The Swedish Saab J37 Viggen Once Escorted an American SR-71 – If Sweden becomes a member of NATO, its fighters could soon escort American bombers and reconnaissance aircraft – yet even during the Cold War, when Stockholm maintained a policy of neutrality, its fighters had been known to provide escort to NATO aircraft.
There was even a time that Swedish pilots escorted an American Lockheed SR-71 “Blackbird” safely back to Germany after the speedy spy pilot developed engine trouble.
An SR-71 Has a Problem
The SR-71 had earned a reputation that no aircraft could catch it, and that it could even outrun missiles.
While a dozen were lost due to accidents, no Blackbird was ever shot down by the enemy. In fact, only one aircraft even has the distinction of achieving a radar lock on the fast-flying United States Air Force reconnaissance plane. That was the Swedish Saab J37 Viggen.
In January 1986, Swedish pilot Per-Olof Eldh became the first fighter pilot to achieve a radar lock on the SR-71 when he began a unique head-on attack protocol, and successfully lined up with the Blackbird’s flight path and gained full missile lock on the approaching SR-71. Eldh went on to achieve five more successful SR-71 interceptions using unorthodox tactics.
It was a year and a half later, in June 1987, that another Blackbird, flown by now-retired Lt. Cols. Duane Noll and Tom Veltri, experienced an engine failure during an otherwise routine “Baltic Express” flight over the neutral waters of the Baltic Sea near Soviet territory. One of the SR-71’s powerful Pratt & Whitney J58-1 afterburning turbofan engines lost power and Noll and Veltri were forced to descend to roughly 25,000 feet over Swedish airspace where they were intercepted by two pairs of Swedish air force Saab 37 Viggen fighter jets.
Saab 37 To the Rescue
The Swedes proved to be guardian angels for the SR-71, and ensured that no opportunistic Soviet fighter pilot would try to harass the spy plane. At the time, the Soviet Air Force had maintained a squadron of MiG-25PD “Foxbat” high-speed interceptors based in East Germany and had regularly sent at least one of the MiGs to attempt to intercept the Baltic Express – always without success.
Thanks to the actions of the Swedish pilots, the United States Air Force aircraft successfully limped back to friendly airspace. No details of the mission were publicized – until late 2017, more than thirty years later.
Finally, on November 28, 2017, in a special ceremony in Stockholm, the United States Air Force presented the four Swedish pilots with Air Medals for their actions. Video of that ceremony was even posted online by the Pentagon.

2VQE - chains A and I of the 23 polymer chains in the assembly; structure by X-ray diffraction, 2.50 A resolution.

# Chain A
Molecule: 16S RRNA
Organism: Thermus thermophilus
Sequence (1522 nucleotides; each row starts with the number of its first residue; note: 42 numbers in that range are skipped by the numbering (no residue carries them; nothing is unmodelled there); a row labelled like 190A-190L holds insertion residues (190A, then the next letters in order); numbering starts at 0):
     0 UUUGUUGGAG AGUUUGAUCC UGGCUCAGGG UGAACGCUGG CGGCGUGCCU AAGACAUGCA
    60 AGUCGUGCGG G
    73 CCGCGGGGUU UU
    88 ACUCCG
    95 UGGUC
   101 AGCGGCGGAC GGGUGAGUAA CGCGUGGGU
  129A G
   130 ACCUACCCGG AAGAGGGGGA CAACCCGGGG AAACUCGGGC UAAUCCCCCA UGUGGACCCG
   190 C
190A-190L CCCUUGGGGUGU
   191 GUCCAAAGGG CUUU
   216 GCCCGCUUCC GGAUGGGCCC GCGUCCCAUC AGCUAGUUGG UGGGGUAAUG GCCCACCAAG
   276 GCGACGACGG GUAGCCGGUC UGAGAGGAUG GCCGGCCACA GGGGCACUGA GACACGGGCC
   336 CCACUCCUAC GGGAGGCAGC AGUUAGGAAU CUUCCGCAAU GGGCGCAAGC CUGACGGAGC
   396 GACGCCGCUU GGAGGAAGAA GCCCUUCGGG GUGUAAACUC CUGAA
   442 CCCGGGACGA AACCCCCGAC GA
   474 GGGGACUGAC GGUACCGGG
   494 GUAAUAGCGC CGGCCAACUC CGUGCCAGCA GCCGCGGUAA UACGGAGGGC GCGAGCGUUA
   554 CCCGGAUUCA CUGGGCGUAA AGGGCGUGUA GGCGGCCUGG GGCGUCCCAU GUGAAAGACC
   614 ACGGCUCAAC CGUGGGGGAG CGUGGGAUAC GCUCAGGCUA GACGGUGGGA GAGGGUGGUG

“We were performing an ordinary peace time operation exercise,” recalled retired Maj. Roger Moller, one of the Swedish Air Force pilots. “Our fighter controller then asked me: ‘Are you able to make an interception and identification of a certain interest.’ I thought immediately it must be an SR-71, otherwise he would have mentioned it. But at that time I didn’t know it was the Blackbird.”
During the 2017 ceremony, U.S. Air Force Maj. Gen. John Williams, U.S. Air Forces in Europe and Air Forces Africa mobilization assistant to the commander, presented the Air Medals to Swedish air force Col. Lars-Eric Blad, Maj. Roger Moller, Maj. Krister Sjoberg and Lt. Bo Ignell.
“That day in 1987 showed us that we can always count on our Swedish partners in times of great peril,” Williams said during the ceremony. “Even when there was both political risk and great physical risk in the form of actual danger, there was no hesitation on your part to preserve the pilots on that day.”
In addition to the medals, the Swedish pilots received a painting that chronicled their heroics and thanks from both SR-71 pilots.
“I can’t say enough about these gentlemen,” said Veltri. “I am so amazingly grateful for what they did, but also for the opportunity to recognize them in the fashion we are doing. What these guys did is truly monumental.”
Now a Senior Editor for 1945, Peter Suciu is a Michigan-based writer who has contributed to more than four dozen magazines, newspapers and websites. He regularly writes about military hardware, and is the author of several books on military headgear including A Gallery of Military Headdress, which is available on Amazon.com. Peter is also a Contributing Writer for Forbes.